The Second Disc

Expanded and Remastered Music News

Archive for January 2nd, 2012

This is Not a Love Song: PiL Remasters in U.K. in 2012

leave a comment »

It looks like the first major remaster campaign for 2012 is going to be a re-release of the Public Image Ltd. catalogue, coming from EMI in England.

The spectacular flameout of punk legends The Sex Pistols in 1978 wasn’t enough to stop lead singer John Lydon – forever better known as Johnny Rotten – in his tracks. Lydon collaborated with guitarist Keith Levene and bassist Jah Wobble to form Public Image Ltd., a band as noisy and rebellious as the Pistols but with a bit more room for creativity and experimentation. PiL were as much a punk band as they were a world music outfit, adding elements of reggae, krautrock and other eclectic bits. Lydon and a rotating cast of characters carried the PiL name through the ’80s, with six Top 40 hits in their native country. Lydon put the band on hiatus in 1992, briefly reuniting with the Pistols in 1996 and several times in the 2000s, but began touring as PiL in 2009, with a new album reportedly due this year.

Now, on January 16, almost the entire PiL catalogue is coming back into print (the notable exception is 1979’s Metal Box and subsequent reissue Second Edition, remastered and released on CD by EMI in 2009 and 2011, respectively). Seven studio albums from 1978 to 1992, two live albums and 1990’s The Greatest Hits, So Far are included in the campaign, along with Lydon’s 1997 solo album Psycho’s Path. No bonus tracks are included – the albums match their original CD track listings exactly – but they are struck from remasters created for Japanese paper-sleeve reissues last year.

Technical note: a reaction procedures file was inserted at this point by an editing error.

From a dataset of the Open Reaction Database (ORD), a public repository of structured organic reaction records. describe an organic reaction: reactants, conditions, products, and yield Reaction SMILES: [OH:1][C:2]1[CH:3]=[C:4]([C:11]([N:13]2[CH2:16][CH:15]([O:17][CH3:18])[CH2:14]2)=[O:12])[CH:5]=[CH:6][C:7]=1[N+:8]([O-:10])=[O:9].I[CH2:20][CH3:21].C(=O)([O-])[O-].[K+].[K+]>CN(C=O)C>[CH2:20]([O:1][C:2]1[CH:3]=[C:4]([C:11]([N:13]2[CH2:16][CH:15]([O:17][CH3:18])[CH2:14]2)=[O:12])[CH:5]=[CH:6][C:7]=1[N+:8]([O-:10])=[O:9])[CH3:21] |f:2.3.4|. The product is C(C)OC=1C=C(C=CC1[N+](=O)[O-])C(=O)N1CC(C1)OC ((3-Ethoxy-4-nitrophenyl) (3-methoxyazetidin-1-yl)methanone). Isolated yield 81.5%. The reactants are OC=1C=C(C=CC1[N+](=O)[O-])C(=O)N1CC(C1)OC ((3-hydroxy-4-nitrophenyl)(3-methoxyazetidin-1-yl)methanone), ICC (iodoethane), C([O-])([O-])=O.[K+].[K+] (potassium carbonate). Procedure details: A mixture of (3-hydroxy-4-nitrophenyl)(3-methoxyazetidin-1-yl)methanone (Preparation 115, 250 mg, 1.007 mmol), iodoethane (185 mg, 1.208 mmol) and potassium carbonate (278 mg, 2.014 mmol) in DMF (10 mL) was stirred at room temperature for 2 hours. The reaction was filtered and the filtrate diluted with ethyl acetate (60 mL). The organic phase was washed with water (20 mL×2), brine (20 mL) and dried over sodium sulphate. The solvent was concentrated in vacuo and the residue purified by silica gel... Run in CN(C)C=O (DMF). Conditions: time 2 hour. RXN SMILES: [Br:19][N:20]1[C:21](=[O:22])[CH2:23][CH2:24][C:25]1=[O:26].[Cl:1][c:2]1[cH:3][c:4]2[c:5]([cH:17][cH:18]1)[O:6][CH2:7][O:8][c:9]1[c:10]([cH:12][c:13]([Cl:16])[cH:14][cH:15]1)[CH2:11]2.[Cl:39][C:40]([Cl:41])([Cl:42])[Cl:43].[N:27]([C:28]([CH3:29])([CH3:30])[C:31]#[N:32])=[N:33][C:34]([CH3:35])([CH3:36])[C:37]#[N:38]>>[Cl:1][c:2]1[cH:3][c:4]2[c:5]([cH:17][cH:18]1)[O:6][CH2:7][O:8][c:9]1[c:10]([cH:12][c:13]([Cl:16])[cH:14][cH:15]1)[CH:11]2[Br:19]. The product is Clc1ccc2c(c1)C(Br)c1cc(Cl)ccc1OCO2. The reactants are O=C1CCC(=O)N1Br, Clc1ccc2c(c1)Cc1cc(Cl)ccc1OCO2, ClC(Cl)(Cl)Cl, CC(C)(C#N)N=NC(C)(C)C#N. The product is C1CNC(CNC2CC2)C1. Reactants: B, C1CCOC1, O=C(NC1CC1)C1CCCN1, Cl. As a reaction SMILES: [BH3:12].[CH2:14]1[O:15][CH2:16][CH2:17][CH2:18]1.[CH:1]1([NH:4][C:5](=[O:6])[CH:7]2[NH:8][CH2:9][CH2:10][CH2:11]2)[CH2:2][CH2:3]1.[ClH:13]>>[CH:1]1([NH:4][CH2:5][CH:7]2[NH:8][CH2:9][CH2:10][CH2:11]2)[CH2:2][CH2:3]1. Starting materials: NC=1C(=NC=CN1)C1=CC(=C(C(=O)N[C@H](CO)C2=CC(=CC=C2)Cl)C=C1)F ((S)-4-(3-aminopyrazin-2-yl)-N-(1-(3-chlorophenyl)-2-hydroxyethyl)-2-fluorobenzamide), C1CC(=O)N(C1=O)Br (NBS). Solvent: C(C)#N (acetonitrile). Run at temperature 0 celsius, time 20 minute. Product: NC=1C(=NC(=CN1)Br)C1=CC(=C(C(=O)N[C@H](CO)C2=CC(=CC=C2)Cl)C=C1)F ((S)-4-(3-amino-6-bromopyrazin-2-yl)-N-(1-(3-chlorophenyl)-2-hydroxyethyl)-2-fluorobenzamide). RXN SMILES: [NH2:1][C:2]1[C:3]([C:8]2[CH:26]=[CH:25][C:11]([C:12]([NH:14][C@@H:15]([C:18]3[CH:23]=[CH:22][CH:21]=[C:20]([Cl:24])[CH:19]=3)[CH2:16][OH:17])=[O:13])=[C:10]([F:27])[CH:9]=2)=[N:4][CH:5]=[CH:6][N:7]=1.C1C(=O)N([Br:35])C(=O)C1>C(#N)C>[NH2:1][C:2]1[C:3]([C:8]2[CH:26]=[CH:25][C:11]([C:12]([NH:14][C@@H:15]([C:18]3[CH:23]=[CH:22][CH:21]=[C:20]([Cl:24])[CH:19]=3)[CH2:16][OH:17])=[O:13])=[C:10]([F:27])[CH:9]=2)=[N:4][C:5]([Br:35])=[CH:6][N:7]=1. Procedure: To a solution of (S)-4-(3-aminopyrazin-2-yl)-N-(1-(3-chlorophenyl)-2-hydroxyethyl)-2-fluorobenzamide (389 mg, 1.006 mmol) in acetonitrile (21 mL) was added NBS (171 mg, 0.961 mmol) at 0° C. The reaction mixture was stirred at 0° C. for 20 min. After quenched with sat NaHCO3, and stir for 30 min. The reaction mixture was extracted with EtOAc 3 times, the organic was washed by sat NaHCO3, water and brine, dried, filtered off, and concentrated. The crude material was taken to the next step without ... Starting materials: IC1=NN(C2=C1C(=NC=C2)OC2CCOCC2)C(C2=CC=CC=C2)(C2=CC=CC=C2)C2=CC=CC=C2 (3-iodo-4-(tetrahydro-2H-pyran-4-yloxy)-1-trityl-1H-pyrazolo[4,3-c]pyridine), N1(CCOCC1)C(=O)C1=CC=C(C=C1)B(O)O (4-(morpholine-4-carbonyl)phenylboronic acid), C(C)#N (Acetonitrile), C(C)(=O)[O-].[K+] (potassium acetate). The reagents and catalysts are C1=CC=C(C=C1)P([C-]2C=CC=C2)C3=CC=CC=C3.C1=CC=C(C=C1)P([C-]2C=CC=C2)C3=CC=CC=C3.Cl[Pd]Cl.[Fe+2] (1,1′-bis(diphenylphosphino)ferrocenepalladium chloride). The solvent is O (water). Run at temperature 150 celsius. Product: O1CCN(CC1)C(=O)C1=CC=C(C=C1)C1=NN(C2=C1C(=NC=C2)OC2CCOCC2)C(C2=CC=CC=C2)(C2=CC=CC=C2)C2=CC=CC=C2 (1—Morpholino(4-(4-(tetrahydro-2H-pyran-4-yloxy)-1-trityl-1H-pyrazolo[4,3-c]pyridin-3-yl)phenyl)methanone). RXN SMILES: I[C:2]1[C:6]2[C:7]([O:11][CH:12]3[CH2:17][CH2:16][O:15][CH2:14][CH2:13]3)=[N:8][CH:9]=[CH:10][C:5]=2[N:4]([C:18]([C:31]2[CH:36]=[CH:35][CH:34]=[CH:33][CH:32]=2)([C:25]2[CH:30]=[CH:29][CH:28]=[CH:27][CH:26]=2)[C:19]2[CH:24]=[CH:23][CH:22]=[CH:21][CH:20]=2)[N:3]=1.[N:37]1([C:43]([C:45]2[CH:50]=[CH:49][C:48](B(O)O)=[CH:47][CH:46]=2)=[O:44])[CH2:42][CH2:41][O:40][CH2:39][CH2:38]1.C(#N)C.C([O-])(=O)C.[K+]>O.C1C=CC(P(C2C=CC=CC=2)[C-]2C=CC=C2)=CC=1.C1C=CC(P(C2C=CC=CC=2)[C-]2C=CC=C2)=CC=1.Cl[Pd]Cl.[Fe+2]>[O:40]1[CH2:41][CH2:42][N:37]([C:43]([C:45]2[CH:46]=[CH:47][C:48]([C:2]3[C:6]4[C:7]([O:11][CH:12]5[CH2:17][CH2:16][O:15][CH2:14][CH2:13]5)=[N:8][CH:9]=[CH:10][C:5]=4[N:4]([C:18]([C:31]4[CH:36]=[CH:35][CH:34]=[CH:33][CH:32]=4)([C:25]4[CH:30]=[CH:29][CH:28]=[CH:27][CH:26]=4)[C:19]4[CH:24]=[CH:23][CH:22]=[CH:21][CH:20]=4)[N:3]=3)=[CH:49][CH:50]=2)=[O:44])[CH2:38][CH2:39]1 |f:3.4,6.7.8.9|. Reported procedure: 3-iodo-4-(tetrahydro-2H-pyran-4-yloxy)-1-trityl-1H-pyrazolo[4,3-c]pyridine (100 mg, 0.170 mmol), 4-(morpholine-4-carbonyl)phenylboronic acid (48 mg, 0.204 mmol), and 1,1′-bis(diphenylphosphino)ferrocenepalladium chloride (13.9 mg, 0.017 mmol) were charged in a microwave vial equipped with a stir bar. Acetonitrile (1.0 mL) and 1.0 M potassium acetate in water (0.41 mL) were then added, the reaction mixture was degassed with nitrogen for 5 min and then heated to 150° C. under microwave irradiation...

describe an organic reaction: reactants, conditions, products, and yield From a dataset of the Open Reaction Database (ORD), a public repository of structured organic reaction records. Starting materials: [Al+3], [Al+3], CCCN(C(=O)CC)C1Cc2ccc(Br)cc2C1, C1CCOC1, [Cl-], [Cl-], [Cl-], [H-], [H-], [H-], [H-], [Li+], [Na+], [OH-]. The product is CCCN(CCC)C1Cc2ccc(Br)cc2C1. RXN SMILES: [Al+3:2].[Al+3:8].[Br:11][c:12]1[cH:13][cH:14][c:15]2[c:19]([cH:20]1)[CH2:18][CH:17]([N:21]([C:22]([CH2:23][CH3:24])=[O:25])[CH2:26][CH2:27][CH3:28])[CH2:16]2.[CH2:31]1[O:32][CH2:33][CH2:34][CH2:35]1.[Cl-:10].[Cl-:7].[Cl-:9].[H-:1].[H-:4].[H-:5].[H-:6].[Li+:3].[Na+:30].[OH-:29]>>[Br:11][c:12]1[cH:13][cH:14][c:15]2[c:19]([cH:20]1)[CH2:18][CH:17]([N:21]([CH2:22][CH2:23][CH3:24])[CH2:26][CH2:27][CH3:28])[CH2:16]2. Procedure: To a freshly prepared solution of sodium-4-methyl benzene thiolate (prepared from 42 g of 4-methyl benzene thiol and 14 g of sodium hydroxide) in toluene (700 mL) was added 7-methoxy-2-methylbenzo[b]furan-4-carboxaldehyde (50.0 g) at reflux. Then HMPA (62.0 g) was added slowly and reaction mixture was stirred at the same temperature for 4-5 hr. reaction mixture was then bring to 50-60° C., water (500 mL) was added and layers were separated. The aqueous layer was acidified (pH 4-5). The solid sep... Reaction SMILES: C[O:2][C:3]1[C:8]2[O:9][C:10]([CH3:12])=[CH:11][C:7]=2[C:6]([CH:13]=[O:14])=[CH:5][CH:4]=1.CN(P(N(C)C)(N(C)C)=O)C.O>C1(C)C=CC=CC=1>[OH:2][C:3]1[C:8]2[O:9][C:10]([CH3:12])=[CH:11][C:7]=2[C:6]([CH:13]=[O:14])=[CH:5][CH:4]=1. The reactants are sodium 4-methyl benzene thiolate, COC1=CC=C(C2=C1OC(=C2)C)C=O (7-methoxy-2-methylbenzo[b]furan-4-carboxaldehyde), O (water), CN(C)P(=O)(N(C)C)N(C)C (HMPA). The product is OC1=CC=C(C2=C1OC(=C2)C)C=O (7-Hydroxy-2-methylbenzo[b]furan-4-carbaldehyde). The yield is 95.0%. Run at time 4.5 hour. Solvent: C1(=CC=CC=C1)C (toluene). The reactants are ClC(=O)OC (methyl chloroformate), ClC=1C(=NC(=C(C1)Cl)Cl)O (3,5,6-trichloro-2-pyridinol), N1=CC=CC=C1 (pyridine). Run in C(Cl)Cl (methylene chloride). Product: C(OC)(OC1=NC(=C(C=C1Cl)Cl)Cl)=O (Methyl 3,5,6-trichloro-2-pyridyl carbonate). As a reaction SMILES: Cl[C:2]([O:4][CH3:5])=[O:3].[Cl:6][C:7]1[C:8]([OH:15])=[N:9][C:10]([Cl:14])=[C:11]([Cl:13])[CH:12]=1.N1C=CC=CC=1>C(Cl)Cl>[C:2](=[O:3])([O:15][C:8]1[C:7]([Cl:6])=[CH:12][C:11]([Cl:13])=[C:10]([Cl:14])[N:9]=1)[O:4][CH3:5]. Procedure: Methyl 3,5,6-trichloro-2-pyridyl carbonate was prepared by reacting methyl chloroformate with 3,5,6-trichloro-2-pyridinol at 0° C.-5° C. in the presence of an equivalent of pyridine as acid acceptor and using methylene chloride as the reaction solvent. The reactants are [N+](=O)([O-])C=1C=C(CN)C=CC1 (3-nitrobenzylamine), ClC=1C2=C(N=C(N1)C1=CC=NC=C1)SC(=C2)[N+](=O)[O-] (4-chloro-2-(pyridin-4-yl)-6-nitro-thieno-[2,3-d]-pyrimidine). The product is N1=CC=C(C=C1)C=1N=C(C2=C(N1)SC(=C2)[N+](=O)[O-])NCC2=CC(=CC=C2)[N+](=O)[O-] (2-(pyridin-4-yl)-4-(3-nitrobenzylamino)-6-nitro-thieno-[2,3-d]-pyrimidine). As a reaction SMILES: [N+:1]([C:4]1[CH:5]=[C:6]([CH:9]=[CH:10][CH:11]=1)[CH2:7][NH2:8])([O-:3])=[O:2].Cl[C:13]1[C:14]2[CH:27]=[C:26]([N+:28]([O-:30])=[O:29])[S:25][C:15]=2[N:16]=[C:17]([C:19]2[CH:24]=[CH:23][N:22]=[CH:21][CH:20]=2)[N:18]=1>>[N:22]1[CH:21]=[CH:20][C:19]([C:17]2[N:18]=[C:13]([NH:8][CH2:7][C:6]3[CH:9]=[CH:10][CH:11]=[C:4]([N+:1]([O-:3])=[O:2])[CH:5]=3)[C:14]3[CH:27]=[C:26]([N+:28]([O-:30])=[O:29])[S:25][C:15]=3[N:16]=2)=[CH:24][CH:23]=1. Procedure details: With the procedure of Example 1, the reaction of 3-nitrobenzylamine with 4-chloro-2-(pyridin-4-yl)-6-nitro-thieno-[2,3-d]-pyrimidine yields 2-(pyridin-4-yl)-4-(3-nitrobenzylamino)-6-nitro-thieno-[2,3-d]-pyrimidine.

Hit the jump to reacquaint yourself with these albums, and click here to order yours from Amazon U.K.

Public Image Ltd., Public Image – First Issue (originally released as Virgin V-2114, 1978 – reissued Virgin/EMI CDVR-2114, 2012)

  1. Theme
  2. Religion I
  3. Religion II
  4. Annalisa
  5. Public Image
  6. Low Life
  7. Attack
  8. Fodderstompf

Public Image Ltd., Paris Au Printemps (Paris in the Spring) (originally released as Virgin V-2183, 1980 – reissued Virgin/EMI CDVR-2183, 2012)

  1. Thème
  2. Psalmodie (Chant)
  3. Précipitamment (Careering)
  4. Sale Bébé (Bad Baby)
  5. La Vie Ignoble (Low Life)
  6. Attaque (Attack)
  7. Timbres de Pop (Poptones)

Public Image Ltd., The Flowers of Romance (originally released as Virgin V-2189, 1981 – reissued Virgin/EMI CDVR-2183, 2012)

  1. Four Enclosed Walls
  2. Track 8
  3. Phenagen
  4. Flowers of Romance
  5. Under the House
  6. Hymie’s Him
  7. Banging the Door
  8. Go Back
  9. Francis Massacre
  10. Flowers of Romance (Instrumental) (12″ B-side to “Flowers of Romance” – Virgin VS-397, 1981)
  11. Home is Where the Heart Is (B-side to “Flowers of Romance” – Virgin VS-397, 1981)
  12. Another (B-side to “Memories” – Virgin VS-299, 1979)

Public Image Ltd., Live in Tokyo (originally released as Virgin VGD-3508, 1983 – reissued Virgin/EMI C088-0132, 2012)

  1. Annalisa
  2. Religion
  3. Low Life
  4. Solitaire
  5. Flowers of Romance
  6. (This is Not a) Love Song
  7. Death Disco
  8. Bad Life
  9. Banging the Door
  10. Under the House

Public Image Ltd., This is What You Want…This is What You Get (originally released as Virgin V-2309, 1984 – reissued Virgin/EMI VCDR-2309, 2012)

  1. Bad Life